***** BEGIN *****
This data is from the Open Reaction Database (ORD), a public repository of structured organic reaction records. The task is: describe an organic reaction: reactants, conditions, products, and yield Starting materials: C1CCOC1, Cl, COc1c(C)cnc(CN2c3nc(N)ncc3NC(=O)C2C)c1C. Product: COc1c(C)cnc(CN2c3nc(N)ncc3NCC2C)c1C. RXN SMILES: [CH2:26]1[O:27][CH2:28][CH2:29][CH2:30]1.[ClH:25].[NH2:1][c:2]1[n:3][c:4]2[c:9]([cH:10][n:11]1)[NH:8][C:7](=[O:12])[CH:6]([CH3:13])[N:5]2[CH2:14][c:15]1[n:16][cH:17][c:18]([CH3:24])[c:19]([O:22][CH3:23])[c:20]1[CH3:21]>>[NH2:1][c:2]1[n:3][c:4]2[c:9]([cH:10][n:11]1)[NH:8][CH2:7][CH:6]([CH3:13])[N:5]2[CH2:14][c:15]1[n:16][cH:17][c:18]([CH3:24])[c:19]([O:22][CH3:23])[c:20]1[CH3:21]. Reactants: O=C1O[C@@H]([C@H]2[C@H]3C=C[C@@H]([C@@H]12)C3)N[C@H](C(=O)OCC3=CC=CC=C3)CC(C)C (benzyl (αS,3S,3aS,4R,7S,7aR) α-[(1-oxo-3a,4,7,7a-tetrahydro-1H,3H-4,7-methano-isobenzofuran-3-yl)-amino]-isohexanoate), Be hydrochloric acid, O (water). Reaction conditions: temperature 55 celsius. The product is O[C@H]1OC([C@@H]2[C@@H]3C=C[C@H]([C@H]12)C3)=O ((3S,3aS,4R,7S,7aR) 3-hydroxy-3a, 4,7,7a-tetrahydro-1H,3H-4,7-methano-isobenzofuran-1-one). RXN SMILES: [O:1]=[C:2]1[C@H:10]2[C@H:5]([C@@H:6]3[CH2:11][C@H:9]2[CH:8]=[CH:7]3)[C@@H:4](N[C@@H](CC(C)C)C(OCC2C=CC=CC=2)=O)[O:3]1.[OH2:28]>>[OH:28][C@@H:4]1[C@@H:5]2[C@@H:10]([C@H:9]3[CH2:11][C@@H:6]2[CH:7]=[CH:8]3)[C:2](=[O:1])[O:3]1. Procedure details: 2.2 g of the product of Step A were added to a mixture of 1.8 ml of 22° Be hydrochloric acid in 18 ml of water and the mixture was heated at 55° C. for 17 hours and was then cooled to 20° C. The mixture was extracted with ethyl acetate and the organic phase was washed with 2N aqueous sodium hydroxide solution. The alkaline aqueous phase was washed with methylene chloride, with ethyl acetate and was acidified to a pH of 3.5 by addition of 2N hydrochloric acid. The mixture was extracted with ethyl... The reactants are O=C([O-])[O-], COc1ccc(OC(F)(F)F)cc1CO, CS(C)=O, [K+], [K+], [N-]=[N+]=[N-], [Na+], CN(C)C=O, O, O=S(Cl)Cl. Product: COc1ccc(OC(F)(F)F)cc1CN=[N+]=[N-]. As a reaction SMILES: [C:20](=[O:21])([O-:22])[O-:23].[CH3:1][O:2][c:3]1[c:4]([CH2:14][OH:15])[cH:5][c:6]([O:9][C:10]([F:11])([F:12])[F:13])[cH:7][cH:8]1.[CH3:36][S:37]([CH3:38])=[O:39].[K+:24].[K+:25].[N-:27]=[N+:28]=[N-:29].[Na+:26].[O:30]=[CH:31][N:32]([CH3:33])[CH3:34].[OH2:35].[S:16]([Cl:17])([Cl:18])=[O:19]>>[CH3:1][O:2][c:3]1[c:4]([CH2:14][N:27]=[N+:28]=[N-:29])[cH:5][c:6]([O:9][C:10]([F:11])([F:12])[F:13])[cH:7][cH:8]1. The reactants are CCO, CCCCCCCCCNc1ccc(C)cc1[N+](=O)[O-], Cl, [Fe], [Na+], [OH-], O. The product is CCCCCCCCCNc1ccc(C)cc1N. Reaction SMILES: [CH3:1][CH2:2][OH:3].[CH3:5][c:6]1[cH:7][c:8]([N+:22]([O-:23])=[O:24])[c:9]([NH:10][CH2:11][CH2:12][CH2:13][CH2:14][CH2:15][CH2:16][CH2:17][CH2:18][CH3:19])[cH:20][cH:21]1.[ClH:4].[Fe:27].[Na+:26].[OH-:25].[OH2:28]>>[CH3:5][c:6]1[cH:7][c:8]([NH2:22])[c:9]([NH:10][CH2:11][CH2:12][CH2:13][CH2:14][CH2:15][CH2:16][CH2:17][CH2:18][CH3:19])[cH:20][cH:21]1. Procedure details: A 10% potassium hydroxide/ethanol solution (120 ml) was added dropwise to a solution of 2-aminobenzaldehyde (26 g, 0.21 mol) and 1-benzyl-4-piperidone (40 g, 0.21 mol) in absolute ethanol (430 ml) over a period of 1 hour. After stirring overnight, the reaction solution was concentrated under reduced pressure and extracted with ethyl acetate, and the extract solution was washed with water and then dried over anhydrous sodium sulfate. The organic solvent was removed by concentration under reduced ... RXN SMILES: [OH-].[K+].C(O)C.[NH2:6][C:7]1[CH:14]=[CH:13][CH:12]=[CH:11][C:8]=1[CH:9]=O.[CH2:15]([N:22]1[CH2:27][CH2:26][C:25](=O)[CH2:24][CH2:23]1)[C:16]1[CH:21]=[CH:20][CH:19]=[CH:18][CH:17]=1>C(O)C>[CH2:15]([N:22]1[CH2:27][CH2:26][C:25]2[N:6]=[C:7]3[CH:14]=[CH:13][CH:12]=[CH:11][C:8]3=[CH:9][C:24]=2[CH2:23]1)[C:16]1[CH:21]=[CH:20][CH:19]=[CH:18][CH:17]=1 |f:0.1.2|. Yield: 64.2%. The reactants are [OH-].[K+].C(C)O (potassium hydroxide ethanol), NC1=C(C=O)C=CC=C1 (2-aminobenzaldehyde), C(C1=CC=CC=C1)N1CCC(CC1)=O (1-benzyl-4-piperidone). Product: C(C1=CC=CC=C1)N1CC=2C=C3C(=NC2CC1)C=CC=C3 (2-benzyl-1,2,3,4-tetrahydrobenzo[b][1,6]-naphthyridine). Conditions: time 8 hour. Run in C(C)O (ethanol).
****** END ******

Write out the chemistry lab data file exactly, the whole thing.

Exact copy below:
This data is from the Open Reaction Database (ORD), a public repository of structured organic reaction records. The task is: describe an organic reaction: reactants, conditions, products, and yield Starting materials: C1CCOC1, Cl, COc1c(C)cnc(CN2c3nc(N)ncc3NC(=O)C2C)c1C. Product: COc1c(C)cnc(CN2c3nc(N)ncc3NCC2C)c1C. RXN SMILES: [CH2:26]1[O:27][CH2:28][CH2:29][CH2:30]1.[ClH:25].[NH2:1][c:2]1[n:3][c:4]2[c:9]([cH:10][n:11]1)[NH:8][C:7](=[O:12])[CH:6]([CH3:13])[N:5]2[CH2:14][c:15]1[n:16][cH:17][c:18]([CH3:24])[c:19]([O:22][CH3:23])[c:20]1[CH3:21]>>[NH2:1][c:2]1[n:3][c:4]2[c:9]([cH:10][n:11]1)[NH:8][CH2:7][CH:6]([CH3:13])[N:5]2[CH2:14][c:15]1[n:16][cH:17][c:18]([CH3:24])[c:19]([O:22][CH3:23])[c:20]1[CH3:21]. Reactants: O=C1O[C@@H]([C@H]2[C@H]3C=C[C@@H]([C@@H]12)C3)N[C@H](C(=O)OCC3=CC=CC=C3)CC(C)C (benzyl (αS,3S,3aS,4R,7S,7aR) α-[(1-oxo-3a,4,7,7a-tetrahydro-1H,3H-4,7-methano-isobenzofuran-3-yl)-amino]-isohexanoate), Be hydrochloric acid, O (water). Reaction conditions: temperature 55 celsius. The product is O[C@H]1OC([C@@H]2[C@@H]3C=C[C@H]([C@H]12)C3)=O ((3S,3aS,4R,7S,7aR) 3-hydroxy-3a, 4,7,7a-tetrahydro-1H,3H-4,7-methano-isobenzofuran-1-one). RXN SMILES: [O:1]=[C:2]1[C@H:10]2[C@H:5]([C@@H:6]3[CH2:11][C@H:9]2[CH:8]=[CH:7]3)[C@@H:4](N[C@@H](CC(C)C)C(OCC2C=CC=CC=2)=O)[O:3]1.[OH2:28]>>[OH:28][C@@H:4]1[C@@H:5]2[C@@H:10]([C@H:9]3[CH2:11][C@@H:6]2[CH:7]=[CH:8]3)[C:2](=[O:1])[O:3]1. Procedure details: 2.2 g of the product of Step A were added to a mixture of 1.8 ml of 22° Be hydrochloric acid in 18 ml of water and the mixture was heated at 55° C. for 17 hours and was then cooled to 20° C. The mixture was extracted with ethyl acetate and the organic phase was washed with 2N aqueous sodium hydroxide solution. The alkaline aqueous phase was washed with methylene chloride, with ethyl acetate and was acidified to a pH of 3.5 by addition of 2N hydrochloric acid. The mixture was extracted with ethyl... The reactants are O=C([O-])[O-], COc1ccc(OC(F)(F)F)cc1CO, CS(C)=O, [K+], [K+], [N-]=[N+]=[N-], [Na+], CN(C)C=O, O, O=S(Cl)Cl. Product: COc1ccc(OC(F)(F)F)cc1CN=[N+]=[N-]. As a reaction SMILES: [C:20](=[O:21])([O-:22])[O-:23].[CH3:1][O:2][c:3]1[c:4]([CH2:14][OH:15])[cH:5][c:6]([O:9][C:10]([F:11])([F:12])[F:13])[cH:7][cH:8]1.[CH3:36][S:37]([CH3:38])=[O:39].[K+:24].[K+:25].[N-:27]=[N+:28]=[N-:29].[Na+:26].[O:30]=[CH:31][N:32]([CH3:33])[CH3:34].[OH2:35].[S:16]([Cl:17])([Cl:18])=[O:19]>>[CH3:1][O:2][c:3]1[c:4]([CH2:14][N:27]=[N+:28]=[N-:29])[cH:5][c:6]([O:9][C:10]([F:11])([F:12])[F:13])[cH:7][cH:8]1. The reactants are CCO, CCCCCCCCCNc1ccc(C)cc1[N+](=O)[O-], Cl, [Fe], [Na+], [OH-], O. The product is CCCCCCCCCNc1ccc(C)cc1N. Reaction SMILES: [CH3:1][CH2:2][OH:3].[CH3:5][c:6]1[cH:7][c:8]([N+:22]([O-:23])=[O:24])[c:9]([NH:10][CH2:11][CH2:12][CH2:13][CH2:14][CH2:15][CH2:16][CH2:17][CH2:18][CH3:19])[cH:20][cH:21]1.[ClH:4].[Fe:27].[Na+:26].[OH-:25].[OH2:28]>>[CH3:5][c:6]1[cH:7][c:8]([NH2:22])[c:9]([NH:10][CH2:11][CH2:12][CH2:13][CH2:14][CH2:15][CH2:16][CH2:17][CH2:18][CH3:19])[cH:20][cH:21]1. Procedure details: A 10% potassium hydroxide/ethanol solution (120 ml) was added dropwise to a solution of 2-aminobenzaldehyde (26 g, 0.21 mol) and 1-benzyl-4-piperidone (40 g, 0.21 mol) in absolute ethanol (430 ml) over a period of 1 hour. After stirring overnight, the reaction solution was concentrated under reduced pressure and extracted with ethyl acetate, and the extract solution was washed with water and then dried over anhydrous sodium sulfate. The organic solvent was removed by concentration under reduced ... RXN SMILES: [OH-].[K+].C(O)C.[NH2:6][C:7]1[CH:14]=[CH:13][CH:12]=[CH:11][C:8]=1[CH:9]=O.[CH2:15]([N:22]1[CH2:27][CH2:26][C:25](=O)[CH2:24][CH2:23]1)[C:16]1[CH:21]=[CH:20][CH:19]=[CH:18][CH:17]=1>C(O)C>[CH2:15]([N:22]1[CH2:27][CH2:26][C:25]2[N:6]=[C:7]3[CH:14]=[CH:13][CH:12]=[CH:11][C:8]3=[CH:9][C:24]=2[CH2:23]1)[C:16]1[CH:21]=[CH:20][CH:19]=[CH:18][CH:17]=1 |f:0.1.2|. Yield: 64.2%. The reactants are [OH-].[K+].C(C)O (potassium hydroxide ethanol), NC1=C(C=O)C=CC=C1 (2-aminobenzaldehyde), C(C1=CC=CC=C1)N1CCC(CC1)=O (1-benzyl-4-piperidone). Product: C(C1=CC=CC=C1)N1CC=2C=C3C(=NC2CC1)C=CC=C3 (2-benzyl-1,2,3,4-tetrahydrobenzo[b][1,6]-naphthyridine). Conditions: time 8 hour. Run in C(C)O (ethanol).